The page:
At the Hakskeen Pan, we watched a Scandinavian video of a V8 Ford Mustang slip and slide around the pan. The backup vehicle was a Ranger and there was an interesting back-and-forth discussion about the relative merits of both. The consensus, gleaned after a couple of laps
in each other’s cars, was that the Ranger is a sledgehammer to the Hilux’s scalpel.The Ford is a bit of a brute, it’s solid, the companion you want when you’re heading into a challenging landscape, while the Hilux hides its toughness under a cloak of sophistication. The new interior, grand seats, added space at the back, and the electronic infotainment console are best-in-class, and match that of the VW Amarok. The Ranger is better insulated, the Hilux more fun to drive, but both are excellent, so choosing is a tough ask.
Back on the road and it was time to drop off the generator in Vosburg, down possibly the worst farm road in SA. Articulation of the suspension was tested to the extreme and passed with flying colours, the bakkie able to crab across rutted dongas with ease and minimal fuss, the lockable differential making quite a big difference. The Toyota’s arrival and departure angles were decent too; it may wear a mantle of upmarketness, but the Hilux is still at home in the veld.
Job done and back down through Loxton and Fraserburg, there was just the one test left – Teekloof Pass. The tarred route down the escarpment is notorious for terrible cambers, sudden drop-offs and unexpected, sharp right-handers. Here, the brakes were tested – and in one case, the emergency programming of the ABS too – and, again, the car passed with remarkably few white-knuckle moments. Bite is pretty good and progressive feel is excellent, there was no fade from the discs and stopping power was unaffected, even at the bottom of the demanding pass. Almost disappointingly, Leeu-Gamka appeared much sooner than expected. The busy N1 loomed and, after two days of mostly empty dirt-road driving, its clogged frustrations were not greatly welcomed. And that seemed the Hilux’s strongest endorsement – its abilities mean the urge to explore more rural routes gets stronger the longer you live with it.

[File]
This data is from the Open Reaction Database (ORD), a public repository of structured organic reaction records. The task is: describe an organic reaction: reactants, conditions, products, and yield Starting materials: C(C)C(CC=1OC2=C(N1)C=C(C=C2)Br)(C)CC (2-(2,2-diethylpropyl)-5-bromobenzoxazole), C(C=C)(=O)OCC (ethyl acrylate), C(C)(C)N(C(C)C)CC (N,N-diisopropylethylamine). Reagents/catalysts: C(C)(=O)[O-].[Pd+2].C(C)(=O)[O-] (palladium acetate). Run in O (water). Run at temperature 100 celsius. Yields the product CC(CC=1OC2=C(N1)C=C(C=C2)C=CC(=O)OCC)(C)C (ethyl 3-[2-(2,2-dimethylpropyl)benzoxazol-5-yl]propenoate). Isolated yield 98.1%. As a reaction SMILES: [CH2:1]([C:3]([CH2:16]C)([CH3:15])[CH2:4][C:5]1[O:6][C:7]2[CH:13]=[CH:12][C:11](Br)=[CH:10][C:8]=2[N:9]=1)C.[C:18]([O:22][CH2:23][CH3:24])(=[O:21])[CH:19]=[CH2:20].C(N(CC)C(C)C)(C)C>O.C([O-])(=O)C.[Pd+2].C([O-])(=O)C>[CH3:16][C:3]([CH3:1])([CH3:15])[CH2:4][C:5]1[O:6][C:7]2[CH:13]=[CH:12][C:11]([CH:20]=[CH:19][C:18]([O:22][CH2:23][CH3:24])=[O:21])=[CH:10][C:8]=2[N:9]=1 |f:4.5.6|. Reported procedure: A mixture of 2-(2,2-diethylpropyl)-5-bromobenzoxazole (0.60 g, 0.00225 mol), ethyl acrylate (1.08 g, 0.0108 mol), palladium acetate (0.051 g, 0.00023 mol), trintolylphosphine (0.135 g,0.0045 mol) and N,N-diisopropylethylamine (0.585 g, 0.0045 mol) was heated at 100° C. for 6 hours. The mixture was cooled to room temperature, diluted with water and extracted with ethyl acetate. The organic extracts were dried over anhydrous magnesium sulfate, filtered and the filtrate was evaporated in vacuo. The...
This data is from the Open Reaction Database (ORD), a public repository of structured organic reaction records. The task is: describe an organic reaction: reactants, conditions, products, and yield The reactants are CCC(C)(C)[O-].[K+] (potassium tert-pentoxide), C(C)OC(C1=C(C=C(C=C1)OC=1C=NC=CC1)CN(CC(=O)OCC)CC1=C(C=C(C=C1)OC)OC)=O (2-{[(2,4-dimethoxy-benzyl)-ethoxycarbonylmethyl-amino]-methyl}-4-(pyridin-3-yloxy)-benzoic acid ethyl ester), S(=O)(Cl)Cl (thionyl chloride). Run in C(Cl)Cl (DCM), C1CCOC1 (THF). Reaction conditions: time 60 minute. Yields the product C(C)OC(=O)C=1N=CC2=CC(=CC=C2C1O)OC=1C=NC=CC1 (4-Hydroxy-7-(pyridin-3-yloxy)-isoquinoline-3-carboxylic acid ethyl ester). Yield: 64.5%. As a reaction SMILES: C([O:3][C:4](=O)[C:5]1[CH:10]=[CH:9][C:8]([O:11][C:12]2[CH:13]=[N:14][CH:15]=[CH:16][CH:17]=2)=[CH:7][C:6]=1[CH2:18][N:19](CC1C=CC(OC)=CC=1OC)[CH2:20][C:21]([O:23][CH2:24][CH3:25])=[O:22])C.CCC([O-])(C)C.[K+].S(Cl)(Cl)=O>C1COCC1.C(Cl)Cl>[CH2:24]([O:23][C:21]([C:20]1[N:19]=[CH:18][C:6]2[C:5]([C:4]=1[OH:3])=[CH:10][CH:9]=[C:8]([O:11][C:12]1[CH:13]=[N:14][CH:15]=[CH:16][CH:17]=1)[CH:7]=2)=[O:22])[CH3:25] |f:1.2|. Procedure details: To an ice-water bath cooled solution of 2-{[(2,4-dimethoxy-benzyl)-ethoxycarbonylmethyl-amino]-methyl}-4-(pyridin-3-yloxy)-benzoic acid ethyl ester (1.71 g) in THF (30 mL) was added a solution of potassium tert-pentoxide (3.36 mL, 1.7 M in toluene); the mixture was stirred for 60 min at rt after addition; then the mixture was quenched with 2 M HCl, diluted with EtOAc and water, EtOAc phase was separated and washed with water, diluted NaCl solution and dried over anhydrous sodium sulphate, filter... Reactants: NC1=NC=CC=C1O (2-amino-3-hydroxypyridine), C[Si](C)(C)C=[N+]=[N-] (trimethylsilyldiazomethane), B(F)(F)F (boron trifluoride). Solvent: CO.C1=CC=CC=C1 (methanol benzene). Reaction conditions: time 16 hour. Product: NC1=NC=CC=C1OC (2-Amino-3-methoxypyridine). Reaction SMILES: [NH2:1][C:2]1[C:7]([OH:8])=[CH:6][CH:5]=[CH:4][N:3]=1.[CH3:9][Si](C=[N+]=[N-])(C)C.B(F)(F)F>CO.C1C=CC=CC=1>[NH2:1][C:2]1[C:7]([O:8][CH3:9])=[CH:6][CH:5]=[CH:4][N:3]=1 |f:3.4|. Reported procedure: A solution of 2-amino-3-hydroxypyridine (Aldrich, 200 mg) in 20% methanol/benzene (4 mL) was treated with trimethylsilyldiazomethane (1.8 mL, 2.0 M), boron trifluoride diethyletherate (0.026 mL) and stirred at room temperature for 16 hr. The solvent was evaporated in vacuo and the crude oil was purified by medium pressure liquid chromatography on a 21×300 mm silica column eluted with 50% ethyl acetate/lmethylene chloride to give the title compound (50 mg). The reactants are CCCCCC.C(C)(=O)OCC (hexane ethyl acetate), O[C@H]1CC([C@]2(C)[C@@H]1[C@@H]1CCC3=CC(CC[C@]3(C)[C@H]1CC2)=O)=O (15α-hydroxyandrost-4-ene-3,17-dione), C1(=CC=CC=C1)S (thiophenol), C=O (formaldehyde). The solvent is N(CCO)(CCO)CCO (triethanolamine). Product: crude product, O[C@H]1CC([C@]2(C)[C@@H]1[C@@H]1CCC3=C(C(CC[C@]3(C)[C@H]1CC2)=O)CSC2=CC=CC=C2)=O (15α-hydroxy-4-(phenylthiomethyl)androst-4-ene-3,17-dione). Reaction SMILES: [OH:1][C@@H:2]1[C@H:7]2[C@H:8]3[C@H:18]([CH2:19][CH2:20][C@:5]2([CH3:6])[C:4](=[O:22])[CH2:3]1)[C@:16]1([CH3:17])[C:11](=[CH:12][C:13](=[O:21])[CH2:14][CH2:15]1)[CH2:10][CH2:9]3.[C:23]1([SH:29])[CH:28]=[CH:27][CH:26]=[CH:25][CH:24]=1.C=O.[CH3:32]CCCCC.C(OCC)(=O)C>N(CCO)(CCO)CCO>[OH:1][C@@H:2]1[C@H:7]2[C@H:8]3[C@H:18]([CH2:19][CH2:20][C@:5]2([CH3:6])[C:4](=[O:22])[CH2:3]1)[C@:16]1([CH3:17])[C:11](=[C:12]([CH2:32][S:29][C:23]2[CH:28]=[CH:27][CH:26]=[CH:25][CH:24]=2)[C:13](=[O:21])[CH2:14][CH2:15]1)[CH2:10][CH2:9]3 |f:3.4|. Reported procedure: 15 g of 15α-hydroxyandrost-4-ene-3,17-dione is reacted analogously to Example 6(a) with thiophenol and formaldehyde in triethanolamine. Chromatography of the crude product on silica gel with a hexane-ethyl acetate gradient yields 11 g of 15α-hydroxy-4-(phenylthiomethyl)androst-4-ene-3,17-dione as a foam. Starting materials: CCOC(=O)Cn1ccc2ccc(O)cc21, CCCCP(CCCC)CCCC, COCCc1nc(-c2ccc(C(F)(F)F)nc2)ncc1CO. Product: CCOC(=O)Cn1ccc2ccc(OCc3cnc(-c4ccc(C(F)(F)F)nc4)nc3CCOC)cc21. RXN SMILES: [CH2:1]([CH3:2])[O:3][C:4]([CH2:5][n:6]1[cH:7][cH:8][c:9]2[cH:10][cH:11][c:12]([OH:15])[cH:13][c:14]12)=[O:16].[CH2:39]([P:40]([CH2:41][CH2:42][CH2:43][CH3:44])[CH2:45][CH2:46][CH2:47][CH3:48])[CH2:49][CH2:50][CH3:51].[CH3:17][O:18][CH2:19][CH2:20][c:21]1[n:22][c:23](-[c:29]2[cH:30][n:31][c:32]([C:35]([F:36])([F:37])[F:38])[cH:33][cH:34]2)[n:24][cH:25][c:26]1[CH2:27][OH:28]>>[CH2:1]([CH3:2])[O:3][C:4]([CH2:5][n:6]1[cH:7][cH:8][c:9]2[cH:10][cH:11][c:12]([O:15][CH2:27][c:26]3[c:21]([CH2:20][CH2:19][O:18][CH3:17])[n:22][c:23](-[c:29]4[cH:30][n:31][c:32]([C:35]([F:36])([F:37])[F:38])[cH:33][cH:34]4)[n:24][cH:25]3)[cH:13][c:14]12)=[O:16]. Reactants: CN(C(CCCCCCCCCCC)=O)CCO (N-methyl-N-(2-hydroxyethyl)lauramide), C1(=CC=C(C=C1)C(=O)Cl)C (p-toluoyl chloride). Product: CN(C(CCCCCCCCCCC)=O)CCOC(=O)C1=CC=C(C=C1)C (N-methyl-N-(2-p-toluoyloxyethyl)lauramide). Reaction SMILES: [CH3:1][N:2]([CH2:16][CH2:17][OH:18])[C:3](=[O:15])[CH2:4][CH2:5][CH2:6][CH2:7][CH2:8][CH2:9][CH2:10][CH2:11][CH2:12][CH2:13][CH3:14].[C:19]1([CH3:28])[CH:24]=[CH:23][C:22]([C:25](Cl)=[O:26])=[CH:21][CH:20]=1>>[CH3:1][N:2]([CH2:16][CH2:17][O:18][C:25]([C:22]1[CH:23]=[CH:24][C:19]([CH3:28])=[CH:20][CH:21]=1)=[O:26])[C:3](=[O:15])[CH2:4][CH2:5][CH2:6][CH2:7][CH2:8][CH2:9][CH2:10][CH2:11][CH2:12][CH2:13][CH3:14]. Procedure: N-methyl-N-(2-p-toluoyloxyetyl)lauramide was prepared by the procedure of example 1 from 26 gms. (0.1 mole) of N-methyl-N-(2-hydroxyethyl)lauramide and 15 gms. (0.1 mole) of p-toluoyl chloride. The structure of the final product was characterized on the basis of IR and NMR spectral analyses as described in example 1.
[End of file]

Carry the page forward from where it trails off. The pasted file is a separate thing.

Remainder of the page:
Hilux has certainly done enough to deserve its reclaimed first position in the sales charts, and the future looks rosy. But, there are a few speed bumps – the new Nissan Navara arrives soon, and the leviathan VW Amarok gets that much-anticipated 3.0-litre TDi engine next year. Whether either results in another changing of the guard remains to be seen. Watch this space.
In a nutshell: Toyota Hilux 2.8 GD-6 Double Cab 4×4 Raider
Still tough, excellent cruiser, engaging drive, good value
Harsh ride if unladen, infotainment system quite fussy
- Engine: 2 755 cc 4-cylinder turbo
- Power: 130 kW @ 3 400 rpm, 420 Nm @ 1 400–2 600 rpm
- Performance: 0–100 km/h in 11.20 sec, top speed 180 km/h
- Tyres: 265/65/R17
- Economy: 8.5 ℓ/100 km
- Transmission: 6-speed manual
- CO2 emissions: 224 g/km
- Price: R541 000
Ford Ranger 3.2 Double Cab 4×4 XLT
High, tough, adored, superb cabin, quiet, excellent off-road 0–100 km/h in 12.3 sec, top speed 170 km/h, power 147 kW/470 Nm, price R555 900
Isuzu KB 300 D-TEQ Double Cab 4×4 LX
The most agricultural 4×4, though sporting the best ride. Feels bulletproof 0–100 km/h in 13.2 sec, top speed 170 km/h, power 130 kW/380 Nm, price R563 500